Posts by Direct Action Texas

Local Elected Official Meet to Discuss Property Taxes and Budgeting

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Last Friday, June 10th, Direct Action Texas, along with Empower Texans, sponsored their second Lean Local event at the Plano Marriott at Legacy. The attendees represented over 30 municipalities and 6 counties.

Carrollton’s Mayor Pro Tem  Anthony Wilder kicked off the half day event with Budgeting Best Practices. Wilders background as an actuarial analyst brings particular insight into how to analyze and breakdown the real numbers, the liabilities to the city and think of alternative ways to approach some of them. Collin County Judge Keith Self described why and how the appraisal value is not to blame for your increased property taxes, rather the tax rates set by your local governments. The effective tax rate was a hot topic of the day. Here is a simple overview of the effective tax rate issue:

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Winning – it’s all about messaging

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On May 7th I had the privilege of helping a couple campaigns execute a sweep of the Colleyville City Council – winning all three seats up for election. We had three challengers up against three incumbents, including the mayor of 11 years. Not only did we sweep all three seats – but our slate held together earning 62% of the vote across the board. Victories like this are cause for rejoicing.

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The Case for Disunity

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In politics the battle cry for “UNITY” is often heard. It’s an accepted philosophy that to “win” we must be united – The truth is NOTHING could be farther from the truth.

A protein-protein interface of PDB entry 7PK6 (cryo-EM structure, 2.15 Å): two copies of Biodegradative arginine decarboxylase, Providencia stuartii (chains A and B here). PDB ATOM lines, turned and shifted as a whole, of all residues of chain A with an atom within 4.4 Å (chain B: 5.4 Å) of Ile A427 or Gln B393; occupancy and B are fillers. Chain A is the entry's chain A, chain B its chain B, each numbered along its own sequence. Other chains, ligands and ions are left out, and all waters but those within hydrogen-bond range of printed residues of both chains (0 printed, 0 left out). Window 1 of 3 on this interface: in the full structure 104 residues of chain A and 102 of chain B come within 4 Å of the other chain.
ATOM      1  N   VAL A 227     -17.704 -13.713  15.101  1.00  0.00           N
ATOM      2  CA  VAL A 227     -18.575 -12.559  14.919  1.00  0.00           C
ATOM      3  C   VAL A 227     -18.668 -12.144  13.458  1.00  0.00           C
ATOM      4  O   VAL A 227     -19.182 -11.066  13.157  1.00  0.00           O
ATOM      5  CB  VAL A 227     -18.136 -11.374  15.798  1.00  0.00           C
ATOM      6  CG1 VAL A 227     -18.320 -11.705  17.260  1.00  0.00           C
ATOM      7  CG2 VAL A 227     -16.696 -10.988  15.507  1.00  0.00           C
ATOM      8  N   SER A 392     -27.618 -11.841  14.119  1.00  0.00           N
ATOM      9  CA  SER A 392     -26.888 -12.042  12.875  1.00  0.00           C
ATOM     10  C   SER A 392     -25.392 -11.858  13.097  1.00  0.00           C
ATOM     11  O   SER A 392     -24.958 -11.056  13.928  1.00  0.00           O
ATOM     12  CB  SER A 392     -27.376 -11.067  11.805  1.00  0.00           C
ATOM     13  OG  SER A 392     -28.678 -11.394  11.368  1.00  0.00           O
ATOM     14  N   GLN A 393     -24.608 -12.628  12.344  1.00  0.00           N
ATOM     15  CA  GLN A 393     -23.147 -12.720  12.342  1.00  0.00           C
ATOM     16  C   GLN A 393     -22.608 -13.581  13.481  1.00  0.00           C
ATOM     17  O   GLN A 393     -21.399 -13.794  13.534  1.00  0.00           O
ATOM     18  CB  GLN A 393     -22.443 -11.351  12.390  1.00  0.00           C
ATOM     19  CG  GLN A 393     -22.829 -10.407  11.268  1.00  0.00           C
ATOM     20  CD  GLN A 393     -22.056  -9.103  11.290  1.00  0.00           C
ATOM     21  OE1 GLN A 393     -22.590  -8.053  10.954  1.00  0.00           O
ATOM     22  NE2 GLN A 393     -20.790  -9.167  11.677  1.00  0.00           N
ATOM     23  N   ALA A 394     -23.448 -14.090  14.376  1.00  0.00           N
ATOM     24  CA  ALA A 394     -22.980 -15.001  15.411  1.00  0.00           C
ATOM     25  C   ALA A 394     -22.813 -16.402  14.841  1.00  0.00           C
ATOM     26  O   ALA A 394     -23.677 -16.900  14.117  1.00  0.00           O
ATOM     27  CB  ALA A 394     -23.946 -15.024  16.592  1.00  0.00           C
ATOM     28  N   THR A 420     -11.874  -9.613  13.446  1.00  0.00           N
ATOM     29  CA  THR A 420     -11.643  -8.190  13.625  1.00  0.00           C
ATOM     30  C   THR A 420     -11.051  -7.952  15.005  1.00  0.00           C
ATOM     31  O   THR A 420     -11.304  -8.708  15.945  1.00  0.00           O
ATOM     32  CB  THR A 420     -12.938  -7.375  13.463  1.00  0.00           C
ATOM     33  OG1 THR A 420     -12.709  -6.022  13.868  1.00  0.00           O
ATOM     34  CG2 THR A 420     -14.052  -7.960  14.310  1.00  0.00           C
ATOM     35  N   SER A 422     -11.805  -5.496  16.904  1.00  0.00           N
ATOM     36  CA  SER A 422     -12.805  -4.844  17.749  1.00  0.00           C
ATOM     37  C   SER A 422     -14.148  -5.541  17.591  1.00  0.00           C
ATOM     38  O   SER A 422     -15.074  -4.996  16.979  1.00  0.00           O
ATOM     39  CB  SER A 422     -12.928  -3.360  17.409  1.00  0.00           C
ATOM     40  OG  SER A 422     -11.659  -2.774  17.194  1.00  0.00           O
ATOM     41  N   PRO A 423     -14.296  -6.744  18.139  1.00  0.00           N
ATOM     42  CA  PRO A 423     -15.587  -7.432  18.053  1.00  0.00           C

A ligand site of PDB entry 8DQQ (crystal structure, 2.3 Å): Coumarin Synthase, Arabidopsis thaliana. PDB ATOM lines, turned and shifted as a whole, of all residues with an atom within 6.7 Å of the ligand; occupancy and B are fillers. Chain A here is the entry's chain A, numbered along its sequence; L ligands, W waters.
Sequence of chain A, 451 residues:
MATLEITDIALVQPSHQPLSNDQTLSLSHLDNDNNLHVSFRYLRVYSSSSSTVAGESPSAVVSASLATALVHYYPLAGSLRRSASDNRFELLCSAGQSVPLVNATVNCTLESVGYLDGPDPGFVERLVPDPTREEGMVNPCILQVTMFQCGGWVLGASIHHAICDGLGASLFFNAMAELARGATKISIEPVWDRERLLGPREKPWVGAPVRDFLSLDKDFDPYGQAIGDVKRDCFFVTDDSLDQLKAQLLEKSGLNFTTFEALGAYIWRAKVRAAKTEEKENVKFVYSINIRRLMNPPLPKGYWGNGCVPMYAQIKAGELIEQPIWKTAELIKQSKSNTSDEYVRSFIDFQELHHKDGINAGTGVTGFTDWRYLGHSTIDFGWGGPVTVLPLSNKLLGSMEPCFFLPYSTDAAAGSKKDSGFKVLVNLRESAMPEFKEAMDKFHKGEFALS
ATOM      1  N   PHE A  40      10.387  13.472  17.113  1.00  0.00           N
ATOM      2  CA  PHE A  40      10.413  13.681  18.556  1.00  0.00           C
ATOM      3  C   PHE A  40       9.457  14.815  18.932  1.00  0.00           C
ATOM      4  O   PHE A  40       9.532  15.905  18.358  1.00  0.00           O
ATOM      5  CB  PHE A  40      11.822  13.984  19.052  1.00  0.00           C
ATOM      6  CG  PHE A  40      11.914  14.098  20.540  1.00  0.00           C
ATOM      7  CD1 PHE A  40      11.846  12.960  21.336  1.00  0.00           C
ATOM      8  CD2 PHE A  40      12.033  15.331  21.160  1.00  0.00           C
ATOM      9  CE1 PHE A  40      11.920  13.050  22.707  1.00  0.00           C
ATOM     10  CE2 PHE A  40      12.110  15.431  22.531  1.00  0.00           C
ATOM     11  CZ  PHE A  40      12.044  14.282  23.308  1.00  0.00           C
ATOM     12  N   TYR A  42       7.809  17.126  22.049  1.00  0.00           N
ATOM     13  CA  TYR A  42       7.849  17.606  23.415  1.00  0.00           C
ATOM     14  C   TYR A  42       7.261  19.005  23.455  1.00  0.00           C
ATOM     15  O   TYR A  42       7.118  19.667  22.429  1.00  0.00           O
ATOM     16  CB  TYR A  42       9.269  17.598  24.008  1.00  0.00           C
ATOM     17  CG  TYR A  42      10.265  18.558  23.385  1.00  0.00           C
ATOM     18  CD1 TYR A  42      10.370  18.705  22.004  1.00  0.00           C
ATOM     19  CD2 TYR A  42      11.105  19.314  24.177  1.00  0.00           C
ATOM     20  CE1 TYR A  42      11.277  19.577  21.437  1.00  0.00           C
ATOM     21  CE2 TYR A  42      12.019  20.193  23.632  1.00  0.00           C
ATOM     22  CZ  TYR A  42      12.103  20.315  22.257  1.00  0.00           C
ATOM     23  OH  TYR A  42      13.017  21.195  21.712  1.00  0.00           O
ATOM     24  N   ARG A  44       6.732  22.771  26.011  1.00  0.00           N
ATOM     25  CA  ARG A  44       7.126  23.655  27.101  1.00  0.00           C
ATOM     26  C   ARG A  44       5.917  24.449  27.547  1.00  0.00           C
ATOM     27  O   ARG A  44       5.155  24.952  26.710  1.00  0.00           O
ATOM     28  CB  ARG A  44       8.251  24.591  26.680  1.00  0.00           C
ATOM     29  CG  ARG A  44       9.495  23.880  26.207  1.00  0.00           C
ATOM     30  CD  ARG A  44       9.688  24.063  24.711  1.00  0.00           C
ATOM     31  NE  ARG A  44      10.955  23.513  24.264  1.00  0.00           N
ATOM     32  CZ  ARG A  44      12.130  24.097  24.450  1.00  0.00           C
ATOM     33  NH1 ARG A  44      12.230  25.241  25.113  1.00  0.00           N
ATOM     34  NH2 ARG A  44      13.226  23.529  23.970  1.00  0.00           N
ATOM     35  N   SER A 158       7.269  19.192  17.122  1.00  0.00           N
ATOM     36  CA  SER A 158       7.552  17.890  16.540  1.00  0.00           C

After all, politics is nothing more than the arena of ideas. As with anything, competition is a requirement for healthy outcomes.

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Taxpayer Funded Government Lobbyists: Are You Unknowingly Funding a Lobbyist?

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The 84th Legislative session in Austin was fun to watch. An intriguing debate was had surrounding “Local Control”. This debate will only grow and take higher priority on the floor of the House in upcoming sessions.

The debate about local control stems around what Austin can legislate in regards to local governments–cities, counties and special purpose districts. Often lost in this debate is the fact that those governments are themselves creations of the state; therefore the state has complete oversight.

As with any debate, there are citizens on both sides…but some citizens have more of a voice than others.

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The Texas Borrowing Binge

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Think the federal government is the only one with a debt problem? Think again.

According to the Texas Bond Review Board (BRB), the state agency charged with overseeing debt issuances, Texas’ total local debt (including principal and interest) exceeded $338 billion in 2015. This means that every man, woman and child in the state owes about $12,250 for his or her share of all the debt incurred by city, county, school and special purpose governments. And the tab for Texas taxpayers is growing fast.

Read the full article on the Forbes website.

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